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New Broadcom bares initial job cuts

Posted: 29 May 2015     Print Version  Bookmark and Share

Keywords:M&A  iPhones  Ethernet  Broadcom 

Integration opportunities and counter offers

One product area to watch in the merger is Avago's Film Bulk Acoustic Resonator (FBAR) filters, a high performance version of bulk acoustic wave filters. In smartphones, the company is in the process of integrating these discrete parts into RF front-end modules that include power amplifiers, Tan said.

The rise of LTE is driving the integration. "The general trend in high-end smartphones is the number of frequency bands continue to increase fairly linearly from one generation to the next, so we see significant increase in our [semiconductor] content," Tan said.

Avago will shift its fab that makes the products from six- to eight-inch wafers early next year to lower wafer costs about 10 per cent and increase capacity for sales as LTE rises in China. Whether Broadcom can leverage that effort now that it has exited the cellular base band business and re-focused on Wi-Fi/Bluetooth chips is unclear.

Avago Broadcom

The merger presents a wide array of such questions for engineers from the two companies. In networking, the variables are even wider among Broadcom's Ethernet switches and network processors and Avago's serdes, interconnect and storage components many only recently acquired from Emulex, LSI and PLX.

Tan said he doesn't expect to have to divest any operations for regulatory approvals given the "nearly zero" product overlap between the two companies. However, he said he will review the Broadcom portfolio in detail after the close to determine whether to sell off portions to maintain corporate profit goals and gain a short-term windfall as he did with selling off networking and flash storage parts of LSI to Intel and to Seagate.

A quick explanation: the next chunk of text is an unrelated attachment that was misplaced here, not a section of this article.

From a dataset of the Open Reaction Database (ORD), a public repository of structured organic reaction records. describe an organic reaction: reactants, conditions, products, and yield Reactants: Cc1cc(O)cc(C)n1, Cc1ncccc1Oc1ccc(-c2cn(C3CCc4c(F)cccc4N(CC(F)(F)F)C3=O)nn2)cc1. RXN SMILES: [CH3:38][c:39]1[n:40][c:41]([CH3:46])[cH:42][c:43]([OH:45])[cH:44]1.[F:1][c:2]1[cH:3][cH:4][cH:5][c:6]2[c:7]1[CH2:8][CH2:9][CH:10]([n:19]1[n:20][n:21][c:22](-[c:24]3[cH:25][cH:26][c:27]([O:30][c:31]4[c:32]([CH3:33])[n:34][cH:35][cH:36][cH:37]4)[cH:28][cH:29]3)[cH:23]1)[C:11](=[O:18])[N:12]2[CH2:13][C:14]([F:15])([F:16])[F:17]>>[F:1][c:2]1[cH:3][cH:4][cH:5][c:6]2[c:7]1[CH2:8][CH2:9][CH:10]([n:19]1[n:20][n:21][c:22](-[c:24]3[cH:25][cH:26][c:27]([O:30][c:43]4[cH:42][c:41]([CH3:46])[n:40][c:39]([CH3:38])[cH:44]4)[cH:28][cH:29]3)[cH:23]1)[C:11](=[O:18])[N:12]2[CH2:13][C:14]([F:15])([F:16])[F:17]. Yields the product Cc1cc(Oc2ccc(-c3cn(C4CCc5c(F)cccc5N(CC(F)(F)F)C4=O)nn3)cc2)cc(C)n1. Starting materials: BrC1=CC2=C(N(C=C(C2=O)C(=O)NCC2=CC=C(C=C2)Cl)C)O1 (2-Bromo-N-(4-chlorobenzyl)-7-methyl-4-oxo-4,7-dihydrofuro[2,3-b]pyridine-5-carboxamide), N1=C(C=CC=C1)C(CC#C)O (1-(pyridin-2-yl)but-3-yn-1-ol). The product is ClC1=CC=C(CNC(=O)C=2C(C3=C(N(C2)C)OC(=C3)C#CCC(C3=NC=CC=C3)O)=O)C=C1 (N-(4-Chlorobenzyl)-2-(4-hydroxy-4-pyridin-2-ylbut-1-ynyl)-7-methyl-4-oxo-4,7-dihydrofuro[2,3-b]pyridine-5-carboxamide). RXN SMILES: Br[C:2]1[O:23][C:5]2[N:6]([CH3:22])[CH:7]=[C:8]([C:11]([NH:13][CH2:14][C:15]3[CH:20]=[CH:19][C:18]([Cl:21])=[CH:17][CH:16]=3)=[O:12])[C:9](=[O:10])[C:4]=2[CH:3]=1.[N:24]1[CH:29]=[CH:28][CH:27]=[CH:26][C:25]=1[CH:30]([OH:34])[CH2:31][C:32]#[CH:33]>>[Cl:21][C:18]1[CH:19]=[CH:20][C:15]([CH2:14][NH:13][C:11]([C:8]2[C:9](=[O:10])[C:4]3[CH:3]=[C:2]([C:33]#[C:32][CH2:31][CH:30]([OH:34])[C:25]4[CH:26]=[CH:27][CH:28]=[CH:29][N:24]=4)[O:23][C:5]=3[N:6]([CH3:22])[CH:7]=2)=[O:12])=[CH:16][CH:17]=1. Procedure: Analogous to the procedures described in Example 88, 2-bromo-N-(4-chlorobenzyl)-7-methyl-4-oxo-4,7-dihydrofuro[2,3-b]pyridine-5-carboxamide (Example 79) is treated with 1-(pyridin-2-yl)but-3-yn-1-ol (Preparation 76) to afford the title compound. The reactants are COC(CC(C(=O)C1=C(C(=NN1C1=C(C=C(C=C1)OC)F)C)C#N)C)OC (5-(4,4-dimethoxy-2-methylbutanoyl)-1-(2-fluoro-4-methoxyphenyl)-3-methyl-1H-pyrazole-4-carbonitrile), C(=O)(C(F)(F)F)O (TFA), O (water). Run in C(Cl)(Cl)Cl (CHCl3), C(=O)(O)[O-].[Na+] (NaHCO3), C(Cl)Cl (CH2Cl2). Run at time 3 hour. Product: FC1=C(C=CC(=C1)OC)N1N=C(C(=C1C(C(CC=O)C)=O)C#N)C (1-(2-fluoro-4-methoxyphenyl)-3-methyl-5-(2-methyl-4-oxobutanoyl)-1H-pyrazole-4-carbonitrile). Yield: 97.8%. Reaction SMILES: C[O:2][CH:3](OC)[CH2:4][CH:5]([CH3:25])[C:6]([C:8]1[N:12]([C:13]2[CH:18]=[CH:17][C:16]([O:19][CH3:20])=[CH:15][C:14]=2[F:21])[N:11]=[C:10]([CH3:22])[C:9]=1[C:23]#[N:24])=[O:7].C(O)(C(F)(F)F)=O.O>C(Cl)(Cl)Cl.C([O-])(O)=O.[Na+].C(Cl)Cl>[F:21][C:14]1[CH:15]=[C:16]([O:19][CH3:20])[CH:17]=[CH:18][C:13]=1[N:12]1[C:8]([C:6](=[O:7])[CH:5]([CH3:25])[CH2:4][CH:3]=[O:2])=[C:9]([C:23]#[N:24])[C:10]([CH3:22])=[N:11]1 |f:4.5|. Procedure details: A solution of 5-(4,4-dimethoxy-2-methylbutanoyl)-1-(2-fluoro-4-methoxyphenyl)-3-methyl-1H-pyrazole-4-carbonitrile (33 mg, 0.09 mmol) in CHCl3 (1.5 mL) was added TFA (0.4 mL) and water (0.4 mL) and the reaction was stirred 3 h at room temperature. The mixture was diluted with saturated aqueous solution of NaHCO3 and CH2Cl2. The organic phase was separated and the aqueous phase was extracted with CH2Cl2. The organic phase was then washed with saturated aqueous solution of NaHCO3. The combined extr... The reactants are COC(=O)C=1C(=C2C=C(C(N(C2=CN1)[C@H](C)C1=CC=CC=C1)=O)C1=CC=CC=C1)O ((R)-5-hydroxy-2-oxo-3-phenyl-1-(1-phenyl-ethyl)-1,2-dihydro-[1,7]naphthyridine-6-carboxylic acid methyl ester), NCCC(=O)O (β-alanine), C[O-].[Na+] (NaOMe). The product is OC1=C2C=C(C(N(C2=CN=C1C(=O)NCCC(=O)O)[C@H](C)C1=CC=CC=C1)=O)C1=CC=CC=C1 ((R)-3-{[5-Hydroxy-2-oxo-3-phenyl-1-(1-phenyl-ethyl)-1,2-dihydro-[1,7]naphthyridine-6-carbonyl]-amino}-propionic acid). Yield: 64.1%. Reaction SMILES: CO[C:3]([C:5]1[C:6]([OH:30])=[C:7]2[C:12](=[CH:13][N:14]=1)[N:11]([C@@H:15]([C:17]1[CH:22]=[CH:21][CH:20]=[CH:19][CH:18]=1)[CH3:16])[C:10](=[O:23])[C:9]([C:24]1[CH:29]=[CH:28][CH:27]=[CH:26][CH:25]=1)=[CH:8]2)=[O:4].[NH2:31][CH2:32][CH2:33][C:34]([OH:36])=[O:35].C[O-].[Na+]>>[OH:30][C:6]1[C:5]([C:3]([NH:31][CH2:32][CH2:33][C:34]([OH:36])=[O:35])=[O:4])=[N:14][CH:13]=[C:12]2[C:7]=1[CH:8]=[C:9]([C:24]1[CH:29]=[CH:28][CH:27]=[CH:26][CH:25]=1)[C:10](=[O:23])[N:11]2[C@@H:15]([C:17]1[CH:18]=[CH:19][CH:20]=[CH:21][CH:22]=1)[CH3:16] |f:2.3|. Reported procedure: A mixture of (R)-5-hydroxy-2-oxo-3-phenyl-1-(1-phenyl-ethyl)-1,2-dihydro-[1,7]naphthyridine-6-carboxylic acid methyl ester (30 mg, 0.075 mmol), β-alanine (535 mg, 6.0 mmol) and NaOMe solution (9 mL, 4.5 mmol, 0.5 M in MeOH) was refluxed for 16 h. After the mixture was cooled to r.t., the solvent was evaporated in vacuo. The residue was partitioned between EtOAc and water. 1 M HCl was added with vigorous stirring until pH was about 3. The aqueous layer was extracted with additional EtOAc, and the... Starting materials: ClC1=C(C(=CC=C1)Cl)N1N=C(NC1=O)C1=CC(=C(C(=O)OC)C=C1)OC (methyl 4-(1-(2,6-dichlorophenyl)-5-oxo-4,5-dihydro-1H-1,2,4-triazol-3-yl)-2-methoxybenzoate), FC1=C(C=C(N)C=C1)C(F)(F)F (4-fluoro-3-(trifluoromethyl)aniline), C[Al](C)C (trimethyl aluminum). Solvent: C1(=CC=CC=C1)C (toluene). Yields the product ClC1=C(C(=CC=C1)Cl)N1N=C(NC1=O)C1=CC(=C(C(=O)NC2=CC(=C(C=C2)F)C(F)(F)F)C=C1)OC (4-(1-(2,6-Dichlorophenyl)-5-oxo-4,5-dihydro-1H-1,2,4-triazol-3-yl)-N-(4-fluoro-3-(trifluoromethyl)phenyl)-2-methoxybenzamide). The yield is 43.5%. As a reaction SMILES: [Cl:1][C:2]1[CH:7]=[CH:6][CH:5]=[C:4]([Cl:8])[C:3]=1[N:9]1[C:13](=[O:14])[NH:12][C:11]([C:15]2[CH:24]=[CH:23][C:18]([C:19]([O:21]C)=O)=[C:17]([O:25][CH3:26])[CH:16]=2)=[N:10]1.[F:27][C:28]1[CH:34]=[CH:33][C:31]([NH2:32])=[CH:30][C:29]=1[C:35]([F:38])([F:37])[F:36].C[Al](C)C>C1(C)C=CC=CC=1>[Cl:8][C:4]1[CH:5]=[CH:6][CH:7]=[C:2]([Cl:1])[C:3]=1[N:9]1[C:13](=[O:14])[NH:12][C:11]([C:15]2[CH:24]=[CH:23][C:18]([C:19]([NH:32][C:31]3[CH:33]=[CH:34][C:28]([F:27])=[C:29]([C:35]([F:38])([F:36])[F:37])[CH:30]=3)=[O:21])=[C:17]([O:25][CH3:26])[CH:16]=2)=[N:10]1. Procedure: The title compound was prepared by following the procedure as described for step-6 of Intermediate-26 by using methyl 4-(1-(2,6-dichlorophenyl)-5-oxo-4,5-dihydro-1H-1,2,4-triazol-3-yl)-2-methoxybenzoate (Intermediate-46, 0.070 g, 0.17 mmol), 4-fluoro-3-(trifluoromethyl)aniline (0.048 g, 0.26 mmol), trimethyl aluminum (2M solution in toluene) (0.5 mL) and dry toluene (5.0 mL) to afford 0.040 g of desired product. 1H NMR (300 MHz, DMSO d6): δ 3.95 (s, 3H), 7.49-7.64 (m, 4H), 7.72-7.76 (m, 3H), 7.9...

After the close, Tan promised to review Broadcom's product lines in detail for possible sell offs. "We will apply the same criteria as in the past when we look over the portfolio," he said.

Qualcomm or Intel could make a counter offer for Broadcom as news of the proposed merger ripples through the industry. "It would be hard for anyone to match" the Avago deal, "but it's good to be paranoid," Tan said.

Indeed, Samueli's decision to become CTO of the merged company under the Broadcom name, probably cements the deal from a counterattack.

Avago intends to fund the $17 billion of cash in the deal from a combination of cash-on-hand from the combined companies and $9 billion in newly committed debt financing from a consortium of banks.

The transaction has been unanimously approved by the boards of directors of both companies, as well as a special committee of the independent directors of Broadcom. Samueli and Broadcom co-founder Henry Nicholas (who will become an advisor to Tan in the merged company) signed agreements to vote to approve the transaction. The deal is still subject to regulatory approvals as well as the approval of Avago's and Broadcom's shareholders.

Avago also reported fiscal second quarter revenue of $1.61 billion and profits of $344 million, both down slightly from the prior quarter. It forecast third quarter revenue at $1.74 billion, up six per cent.

- Rick Merritt
  EE Times U.S.


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